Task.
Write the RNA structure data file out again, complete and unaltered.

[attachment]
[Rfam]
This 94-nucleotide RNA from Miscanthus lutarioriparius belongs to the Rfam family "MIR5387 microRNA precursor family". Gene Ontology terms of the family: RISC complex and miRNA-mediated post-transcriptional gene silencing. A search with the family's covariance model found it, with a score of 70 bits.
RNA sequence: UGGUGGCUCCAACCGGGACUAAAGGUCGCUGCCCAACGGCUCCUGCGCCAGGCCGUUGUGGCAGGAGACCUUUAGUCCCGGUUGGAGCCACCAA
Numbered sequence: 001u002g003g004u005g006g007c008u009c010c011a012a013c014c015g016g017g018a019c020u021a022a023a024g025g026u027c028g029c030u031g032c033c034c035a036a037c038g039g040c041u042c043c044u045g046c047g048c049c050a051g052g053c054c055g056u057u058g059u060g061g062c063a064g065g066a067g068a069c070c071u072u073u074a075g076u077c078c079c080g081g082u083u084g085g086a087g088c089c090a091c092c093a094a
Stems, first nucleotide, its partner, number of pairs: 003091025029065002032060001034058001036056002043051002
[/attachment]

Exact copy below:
[Rfam]
This 94-nucleotide RNA from Miscanthus lutarioriparius belongs to the Rfam family "MIR5387 microRNA precursor family". Gene Ontology terms of the family: RISC complex and miRNA-mediated post-transcriptional gene silencing. A search with the family's covariance model found it, with a score of 70 bits.
RNA sequence: UGGUGGCUCCAACCGGGACUAAAGGUCGCUGCCCAACGGCUCCUGCGCCAGGCCGUUGUGGCAGGAGACCUUUAGUCCCGGUUGGAGCCACCAA
Numbered sequence: 001u002g003g004u005g006g007c008u009c010c011a012a013c014c015g016g017g018a019c020u021a022a023a024g025g026u027c028g029c030u031g032c033c034c035a036a037c038g039g040c041u042c043c044u045g046c047g048c049c050a051g052g053c054c055g056u057u058g059u060g061g062c063a064g065g066a067g068a069c070c071u072u073u074a075g076u077c078c079c080g081g082u083u084g085g086a087g088c089c090a091c092c093a094a
Stems, first nucleotide, its partner, number of pairs: 003091025029065002032060001034058001036056002043051002